Advertisement

Israeli Forces Slay 3 Alleged Militants : Mideast: Ambushed in West Bank, the Palestinians reportedly include a key Hamas gunman. Army says trio was heavily armed and planning a terrorist attack.

April 17, 1995|MARY CURTIUS | TIMES STAFF WRITER

HEBRON, Israeli-Occupied West Bank — Israeli security forces Sunday ambushed and shot to death three Palestinians, one of whom the army called a key gunman for the militant group Hamas.

The three men--later identified as Jihad Ghulmeh, Adel Falah and Tarek Natsheh--were sitting in a white Subaru sedan, apparently preparing to mount a terrorist attack, when they were ambushed by a special border patrol unit, an army spokesman said.

According to the army, there was an exchange of gunfire. But Palestinian witnesses said the Israelis sprayed the Subaru with machine-gun fire before the three men saw them.

Maj. Gen. Ilan Biran, commander of Israeli forces in the West Bank, said that two of the three had been "wanted for a long time."

Israel Television later said Ghulmeh was believed to have been a leader of Iziddin al-Qassam, the military unit of the Islamic Resistance Movement, or Hamas. He was said to have led a cell that has carried out nine attacks on Israeli settlers and soldiers in the Hebron area in the past two years. Falah was thought to have participated in some of those attacks. No information was available on Natsheh.

Two Kalashnikov rifles, a pistol, ammunition and a leaflet claiming responsibility for the attack the men apparently planned to carry out were found in the car, according to Israel Television.

The army slapped a curfew on Hebron shortly after the shooting, which erupted in a Hamas stronghold of southern Hebron, the only town in the West Bank where Jews and Arabs live side by side. About 400 heavily guarded Jews live in the heart of Hebron among about 80,000 Palestinians.

By noon, the West Bank's second-largest city felt like a ghost town, with only a handful of Jewish settlers and soldiers walking the streets. The settlers, dressed in holiday finery, were celebrating the seven-day Jewish holiday of Passover. They welcomed the news that the Palestinians had been killed.

"We have feared this cell for many months, and now we really have feelings of a true holiday," said Zvi Katzover, the mayor of Kiryat Arba, a militant settlement on the outskirts of Hebron that is home to about 6,000 Jews.

But Biran warned that celebrations were premature.

"The work isn't over," Biran told Israel Radio. "There are still many squads at large. We need to restrain ourselves; there's no room for celebrations."

Ghulmeh is believed to have led the March 19 ambush of a bus near Kiryat Arba in which two Israelis were killed.

He also is believed to have been involved in a November ambush near Kiryat Arba in which a rabbi, Amiram Olami, was shot to death, and one last July in which a 17-year-old Israeli girl was shot and killed.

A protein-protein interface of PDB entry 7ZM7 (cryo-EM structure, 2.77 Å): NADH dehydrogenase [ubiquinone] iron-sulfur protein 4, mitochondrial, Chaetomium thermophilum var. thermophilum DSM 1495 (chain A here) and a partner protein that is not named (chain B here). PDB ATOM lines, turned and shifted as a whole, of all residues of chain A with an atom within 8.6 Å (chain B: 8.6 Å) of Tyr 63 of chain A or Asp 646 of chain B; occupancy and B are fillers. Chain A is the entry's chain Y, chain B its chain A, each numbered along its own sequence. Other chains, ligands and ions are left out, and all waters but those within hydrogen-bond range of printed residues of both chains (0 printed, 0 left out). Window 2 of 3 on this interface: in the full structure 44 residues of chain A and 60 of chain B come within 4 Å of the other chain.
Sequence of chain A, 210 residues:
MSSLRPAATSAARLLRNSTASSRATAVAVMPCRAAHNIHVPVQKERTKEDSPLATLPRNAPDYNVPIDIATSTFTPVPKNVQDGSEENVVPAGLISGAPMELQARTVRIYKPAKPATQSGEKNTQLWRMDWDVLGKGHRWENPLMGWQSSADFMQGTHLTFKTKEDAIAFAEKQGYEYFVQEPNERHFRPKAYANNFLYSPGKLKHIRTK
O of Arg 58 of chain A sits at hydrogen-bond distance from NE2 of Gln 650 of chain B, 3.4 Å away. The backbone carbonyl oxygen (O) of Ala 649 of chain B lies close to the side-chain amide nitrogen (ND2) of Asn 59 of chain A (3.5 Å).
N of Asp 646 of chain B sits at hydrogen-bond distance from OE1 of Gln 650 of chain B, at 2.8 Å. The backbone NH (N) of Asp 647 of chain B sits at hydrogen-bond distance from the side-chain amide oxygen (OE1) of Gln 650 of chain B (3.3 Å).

Hamas and a smaller organization, Islamic Jihad, have vowed to wreck the September, 1993, peace accord between Israel and the Palestine Liberation Organization that granted the Palestinians limited autonomy in the Gaza Strip and the West Bank town of Jericho.

Appearing on the ABC News program "This Week With David Brinkley," Israeli Prime Minister Yitzhak Rabin on Sunday criticized PLO Chairman Yasser Arafat for not taking stronger steps to control terrorism, but he firmly insisted that the violence will not derail the peace process.

"We have one alternative: to work with the partner which is ready for peace, headed by Chairman Arafat," Rabin said. "We have to comply to what we are committed to on the condition that he can cope with terrorism originated from areas under his control. This is simple."

Since Islamic terrorists launched two suicide attacks April 9, Arafat has ordered a crackdown on militants in areas controlled by his Palestinian Authority. Palestinian officials say more than 300 Hamas and Islamic Jihad supporters have been arrested since those two attacks.

Rabin said Sunday that such measures are not enough. "I don't believe that (Arafat) has tried seriously" to control terrorism, he said. "Here and there, there were signs in the last two weeks of some efforts on his part, but fighting this kind of terrorism . . . needs determination, readiness to use (his) own armed law enforcement forces, to take measures to bring people to the courts, to put them in jail."

Also appearing on the program, Palestinian negotiator Nabil Shaath conceded that the Palestinian leader did not use "all the police powers very early in the game to enforce his rule." Shaath said that Arafat's concern was to avoid "the typical story of Third World violations of human rights" but insisted that the Palestinian Authority is now committed to preventing terrorism "in every way we can . . . short of a civil war."

Arafat recently ordered secret military courts in Gaza to bring Hamas and Islamic Jihad activists to trial. Three Islamic Jihad activists already have been sentenced in the courts, and two Hamas members were convicted and sentenced Sunday.

Advertisement
Los Angeles Times Articles
|
|
|